Furthermore, women living in proximity to fracking operations may be prone to premature births, while babies have been born with low birth weight due to exposure to arsenic linked to fracking processes, which may also generate congenital anomalies.
Another pertinent example of the environmental impacts of hydraulic fracturing was seen this June in Papantla, when a Pemex pipeline exploded and caused a fire that lasted four days.
A request for information on company assessments of environmental impacts over the last ten years was filed with subsidiary Pemex Exploración y Producción (PEP), but no response had been received at the time of publication.
Government backing fracking
Although fracking has been banned in some countries, including France, Bulgaria and Spain, and faces criticism worldwide, it continues to be backed in Mexico – this despite President Andrés Manuel López Obrador’s declaration in 2019 that there would be no fracking in Mexican territory.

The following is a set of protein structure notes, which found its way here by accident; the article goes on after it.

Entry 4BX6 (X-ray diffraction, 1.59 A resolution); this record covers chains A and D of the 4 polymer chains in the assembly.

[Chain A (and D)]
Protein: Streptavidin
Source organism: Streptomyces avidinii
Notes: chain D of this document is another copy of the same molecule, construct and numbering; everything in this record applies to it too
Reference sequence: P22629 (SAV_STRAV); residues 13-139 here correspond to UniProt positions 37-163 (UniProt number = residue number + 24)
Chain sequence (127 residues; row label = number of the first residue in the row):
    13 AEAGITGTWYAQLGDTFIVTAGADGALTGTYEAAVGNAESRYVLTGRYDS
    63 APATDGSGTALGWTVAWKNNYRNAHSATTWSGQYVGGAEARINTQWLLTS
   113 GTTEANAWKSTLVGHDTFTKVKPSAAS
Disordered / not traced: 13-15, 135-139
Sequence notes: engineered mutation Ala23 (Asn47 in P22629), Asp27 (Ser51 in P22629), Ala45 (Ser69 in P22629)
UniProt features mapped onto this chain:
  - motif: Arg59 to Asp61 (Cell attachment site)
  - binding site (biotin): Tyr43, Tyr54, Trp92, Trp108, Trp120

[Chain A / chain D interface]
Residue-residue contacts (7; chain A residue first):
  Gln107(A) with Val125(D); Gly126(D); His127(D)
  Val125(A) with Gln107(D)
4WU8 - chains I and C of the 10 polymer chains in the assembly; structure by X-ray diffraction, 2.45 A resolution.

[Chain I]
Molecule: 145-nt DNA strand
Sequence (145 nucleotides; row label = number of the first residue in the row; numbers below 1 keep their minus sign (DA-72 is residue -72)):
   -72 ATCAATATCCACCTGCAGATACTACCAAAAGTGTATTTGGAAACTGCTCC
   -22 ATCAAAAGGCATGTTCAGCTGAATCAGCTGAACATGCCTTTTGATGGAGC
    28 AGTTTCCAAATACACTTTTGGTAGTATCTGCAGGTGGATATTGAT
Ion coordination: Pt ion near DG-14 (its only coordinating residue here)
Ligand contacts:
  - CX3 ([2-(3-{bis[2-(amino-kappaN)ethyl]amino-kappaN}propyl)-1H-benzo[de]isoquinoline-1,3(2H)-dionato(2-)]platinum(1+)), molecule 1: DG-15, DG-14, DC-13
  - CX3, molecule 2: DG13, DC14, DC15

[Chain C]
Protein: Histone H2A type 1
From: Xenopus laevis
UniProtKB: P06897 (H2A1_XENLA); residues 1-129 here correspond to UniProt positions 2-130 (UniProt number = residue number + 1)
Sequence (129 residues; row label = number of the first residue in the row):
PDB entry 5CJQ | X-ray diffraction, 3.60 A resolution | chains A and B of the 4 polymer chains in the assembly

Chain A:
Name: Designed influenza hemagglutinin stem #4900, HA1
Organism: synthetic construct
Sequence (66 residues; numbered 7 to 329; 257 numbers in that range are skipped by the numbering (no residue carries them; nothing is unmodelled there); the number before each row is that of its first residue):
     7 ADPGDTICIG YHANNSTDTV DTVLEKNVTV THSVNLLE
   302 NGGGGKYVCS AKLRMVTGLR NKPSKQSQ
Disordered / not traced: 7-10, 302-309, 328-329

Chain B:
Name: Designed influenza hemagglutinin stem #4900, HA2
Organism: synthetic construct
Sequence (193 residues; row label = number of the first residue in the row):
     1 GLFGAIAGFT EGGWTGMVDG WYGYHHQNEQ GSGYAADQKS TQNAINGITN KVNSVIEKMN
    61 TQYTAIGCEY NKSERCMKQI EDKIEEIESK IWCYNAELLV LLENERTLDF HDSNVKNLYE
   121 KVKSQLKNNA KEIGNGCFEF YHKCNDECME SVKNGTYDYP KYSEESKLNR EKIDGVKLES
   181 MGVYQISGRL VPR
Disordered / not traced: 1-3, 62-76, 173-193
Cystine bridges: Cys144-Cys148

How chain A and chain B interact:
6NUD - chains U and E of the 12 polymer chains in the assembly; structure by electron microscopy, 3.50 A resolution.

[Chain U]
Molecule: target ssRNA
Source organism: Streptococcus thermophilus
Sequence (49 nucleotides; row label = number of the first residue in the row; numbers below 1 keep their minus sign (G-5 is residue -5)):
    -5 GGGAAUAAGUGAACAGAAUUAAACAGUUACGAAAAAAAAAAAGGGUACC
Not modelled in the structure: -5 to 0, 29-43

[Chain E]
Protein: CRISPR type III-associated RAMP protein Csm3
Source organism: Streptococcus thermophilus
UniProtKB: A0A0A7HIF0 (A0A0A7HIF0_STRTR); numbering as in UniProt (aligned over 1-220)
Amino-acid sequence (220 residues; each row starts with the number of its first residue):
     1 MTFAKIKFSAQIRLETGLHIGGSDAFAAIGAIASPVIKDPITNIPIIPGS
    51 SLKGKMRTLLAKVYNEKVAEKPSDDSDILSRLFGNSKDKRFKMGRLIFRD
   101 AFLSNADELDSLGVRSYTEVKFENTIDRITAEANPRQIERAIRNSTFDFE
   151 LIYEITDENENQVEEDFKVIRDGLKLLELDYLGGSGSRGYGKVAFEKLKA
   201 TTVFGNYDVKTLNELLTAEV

“We will not use methods of extraction of raw materials that affect nature and deplete water sources, such as fracking,” read one of the 100 commitments made at the outset of his administration, and one that the official website of the presidency says has been “fulfilled”.
But this strays far from the truth. The budget reportedly allocated towards fracking in Mexico in 2022 has increased, according to information gathered in 2021 by the Alianza Mexicana contra el Fracking. It is estimated that 15.2 billion pesos (US$755 million) will be allocated to the country’s Federal Expenditure Budget Project (PPEF) 2022, which is considering two projects that would require the use of fracking.